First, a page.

About the Author

Diana Kormos Buchwald is Associate Professor of History at the California Institute of Technology. Robert Schulmann is a longtime editor of the Einstein Papers. Jozsef Illy, Daniel J. Kennefick, Tilman Sauer, Virginia Iris Holmes, and Ze'ev Rosenkranz are research faculty at the California Institute of Technology. A. J. Kox is Professor of the History of Science at the University of Amsterdam.

Table of Contents

List of Texts xiii

List of Illustrations xxvii

INTRODUCTORY MATERIAL

Introduction to Volume 9 xxix

Editorial Method of the Series lv

Acknowledgments lxv

Note on the Translation lxviii

Location Symbols lxix

Descriptive Symbols lxxii

TEXTS 1

Alphabetical List of Texts 541

Calendar 549

Appendix 617

Literature Cited 619

Index 649

Index of Citations 689

Product Details

ISBN:
9780691120881
Editor:
Buchwald, Diana Kormos
Editor:
Schulman, Robert
Editor:
Buchwald, Diana Kormos
Editor:
Schulman, Robert
Author:
Buchwald, Diana Kormos
Author:
Illy, Jozsef
Author:
Illy, Jzsef
Author:
Kennefick, Daniel
Author:
Einstein, Albert
Author:
Sauer, Tilman
Author:
Schulmann, Robert
Publisher:
Princeton University Press
Location:
Princeton
Subject:
Physics
Subject:
History
Subject:
Scientists - General
Subject:
History of Science and Medicine, Philosophy of Science
Subject:
Mathematics
Subject:
History of Science-General
Copyright:
Edition Description:
Documentary Hardcover
Series:
Collected Papers of Albert Einstein: Correspondence
Series Volume:
09
Publication Date:
November 2004
Binding:
HARDCOVER
Grade Level:
College/higher education:
Language:
English
Illustrations:
15 halftones.
Pages:
776
Dimensions:
10 x 7.5 in 57 oz

Related Subjects

Science and Mathematics » History of Science » General
Science and Mathematics » Physics » General

Collected Papers of Albert Einstein #09: The Collected Papers of Albert Einstein, Volume 9: The Berlin Years: Correspondence, January 1919 - April 1920 New Hardcover
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Product details 776 pages Princeton University Press - English 9780691120881 Reviews:
"Synopsis" by , The present volume, set in the turbulent post-World War I period, finds Einstein awaiting news of the 1919 British eclipse expedition to test the general relativistic prediction of the deflection of starlight by the sun. With the expedition's success, he becomes the first science celebrity of our age. Deeply interested in the other, stellar redshift test of his theory, Einstein supports astronomers engaged in experimental work on the issue. Piqued by early suggestions of a unified field theory, he ponders how to unify gravitation and electromagnetic field theory and also works to resolve contradictions between the new quantum physics and relativity. His open-minded exchanges with colleagues may challenge his later image as the stubborn critic of quantum mechanics.

We see Einstein deeply engaged in discussing social and political issues, participating in humanitarian efforts, and intervening on behalf of intellectuals condemned to death after the fall of the Bavarian Soviet republic. He faced anti-Semitic outbursts, reflected increasingly on his own identity as a Jew and assisted in efforts toward the establishment of the Hebrew University. As an internationalist opponent of war, and a German-speaking Swiss citizen whose renown was sealed by the Englishman Eddington's confirmation of relativity, Einstein mitigated postwar hostility toward German scholars.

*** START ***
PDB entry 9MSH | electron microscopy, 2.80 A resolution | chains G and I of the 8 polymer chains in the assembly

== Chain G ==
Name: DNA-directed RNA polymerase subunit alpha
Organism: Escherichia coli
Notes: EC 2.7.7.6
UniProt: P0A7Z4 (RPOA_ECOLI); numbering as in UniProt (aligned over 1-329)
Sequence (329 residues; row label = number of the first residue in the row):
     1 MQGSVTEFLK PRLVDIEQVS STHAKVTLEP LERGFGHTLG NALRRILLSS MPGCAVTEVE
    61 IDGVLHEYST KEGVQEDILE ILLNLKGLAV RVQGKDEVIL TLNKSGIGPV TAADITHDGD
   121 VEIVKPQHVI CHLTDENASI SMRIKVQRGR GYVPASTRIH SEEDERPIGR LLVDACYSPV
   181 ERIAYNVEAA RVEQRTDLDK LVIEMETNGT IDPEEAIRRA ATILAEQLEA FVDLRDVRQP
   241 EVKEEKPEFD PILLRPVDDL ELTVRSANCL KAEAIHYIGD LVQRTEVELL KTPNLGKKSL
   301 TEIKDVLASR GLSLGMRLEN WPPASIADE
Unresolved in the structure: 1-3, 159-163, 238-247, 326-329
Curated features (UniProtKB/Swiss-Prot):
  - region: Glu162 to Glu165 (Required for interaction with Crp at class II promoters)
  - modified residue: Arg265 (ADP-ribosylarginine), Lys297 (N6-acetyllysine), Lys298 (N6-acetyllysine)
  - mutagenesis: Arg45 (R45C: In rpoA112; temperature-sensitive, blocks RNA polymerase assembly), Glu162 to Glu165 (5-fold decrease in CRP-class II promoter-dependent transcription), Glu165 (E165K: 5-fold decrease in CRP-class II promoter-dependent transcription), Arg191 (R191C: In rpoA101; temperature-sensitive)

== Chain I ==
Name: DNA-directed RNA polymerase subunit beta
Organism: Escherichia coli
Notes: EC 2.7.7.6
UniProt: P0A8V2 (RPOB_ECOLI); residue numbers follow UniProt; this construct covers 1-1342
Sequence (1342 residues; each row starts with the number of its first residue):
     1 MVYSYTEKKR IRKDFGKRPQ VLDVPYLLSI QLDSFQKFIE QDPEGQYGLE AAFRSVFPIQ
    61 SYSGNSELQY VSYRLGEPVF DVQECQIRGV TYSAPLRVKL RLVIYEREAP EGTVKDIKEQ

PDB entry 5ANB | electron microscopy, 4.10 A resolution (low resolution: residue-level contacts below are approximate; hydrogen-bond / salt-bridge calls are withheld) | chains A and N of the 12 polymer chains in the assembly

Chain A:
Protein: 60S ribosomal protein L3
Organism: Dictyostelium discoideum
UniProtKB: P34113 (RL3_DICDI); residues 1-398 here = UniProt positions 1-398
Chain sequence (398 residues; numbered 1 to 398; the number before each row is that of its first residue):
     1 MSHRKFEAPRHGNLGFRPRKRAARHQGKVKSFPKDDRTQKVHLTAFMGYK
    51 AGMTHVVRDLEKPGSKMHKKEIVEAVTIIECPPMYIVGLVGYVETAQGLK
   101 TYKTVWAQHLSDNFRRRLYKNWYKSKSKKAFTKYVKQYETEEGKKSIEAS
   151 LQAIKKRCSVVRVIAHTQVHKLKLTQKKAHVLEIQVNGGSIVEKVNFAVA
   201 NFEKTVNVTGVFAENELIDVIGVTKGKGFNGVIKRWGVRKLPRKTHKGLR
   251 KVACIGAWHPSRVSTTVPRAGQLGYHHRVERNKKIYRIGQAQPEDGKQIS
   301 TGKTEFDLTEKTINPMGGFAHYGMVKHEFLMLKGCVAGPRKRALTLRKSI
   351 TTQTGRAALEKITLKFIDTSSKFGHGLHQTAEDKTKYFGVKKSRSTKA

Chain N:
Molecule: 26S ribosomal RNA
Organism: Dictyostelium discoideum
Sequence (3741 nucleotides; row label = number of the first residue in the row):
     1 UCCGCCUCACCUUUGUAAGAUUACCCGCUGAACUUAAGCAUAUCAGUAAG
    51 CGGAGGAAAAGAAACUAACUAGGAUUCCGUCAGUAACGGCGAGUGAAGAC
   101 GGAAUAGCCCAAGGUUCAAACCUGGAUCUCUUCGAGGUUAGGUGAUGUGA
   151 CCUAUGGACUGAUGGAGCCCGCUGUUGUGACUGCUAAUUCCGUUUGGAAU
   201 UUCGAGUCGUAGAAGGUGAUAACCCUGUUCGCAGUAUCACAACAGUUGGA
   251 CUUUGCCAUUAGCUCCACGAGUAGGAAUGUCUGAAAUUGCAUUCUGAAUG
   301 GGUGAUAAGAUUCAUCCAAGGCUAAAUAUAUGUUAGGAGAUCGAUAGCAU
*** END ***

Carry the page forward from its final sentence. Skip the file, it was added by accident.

Correspondence with family and friends documents his divorce, remarriage to his cousin, and his closeness to his two sons. Notwithstanding evidence in newly uncovered material concerning efforts to lure Einstein back to Switzerland, and also to the Netherlands, Einstein, entertaining high hopes for the young Weimar Republic, remained in Berlin. This volume reveals new facets of Einstein as he constructively participated in German and European scientific, academic, and cultural life.

"Synopsis" by , The present volume, set in the turbulent post-World War I period, finds Einstein awaiting news of the 1919 British eclipse expedition to test the general relativistic prediction of the deflection of starlight by the sun. With the expedition's success, he becomes the first science celebrity of our age. Deeply interested in the other, stellar redshift test of his theory, Einstein supports astronomers engaged in experimental work on the issue. Piqued by early suggestions of a unified field theory, he ponders how to unify gravitation and electromagnetic field theory and also works to resolve contradictions between the new quantum physics and relativity. His open-minded exchanges with colleagues may challenge his later image as the stubborn critic of quantum mechanics.

We see Einstein deeply engaged in discussing social and political issues, participating in humanitarian efforts, and intervening on behalf of intellectuals condemned to death after the fall of the Bavarian Soviet republic. He faced anti-Semitic outbursts, reflected increasingly on his own identity as a Jew and assisted in efforts toward the establishment of the Hebrew University. As an internationalist opponent of war, and a German-speaking Swiss citizen whose renown was sealed by the Englishman Eddington's confirmation of relativity, Einstein mitigated postwar hostility toward German scholars.

Correspondence with family and friends documents his divorce, remarriage to his cousin, and his closeness to his two sons. Notwithstanding evidence in newly uncovered material concerning efforts to lure Einstein back to Switzerland, and also to the Netherlands, Einstein, entertaining high hopes for the young Weimar Republic, remained in Berlin. This volume reveals new facets of Einstein as he constructively participated in German and European scientific, academic, and cultural life.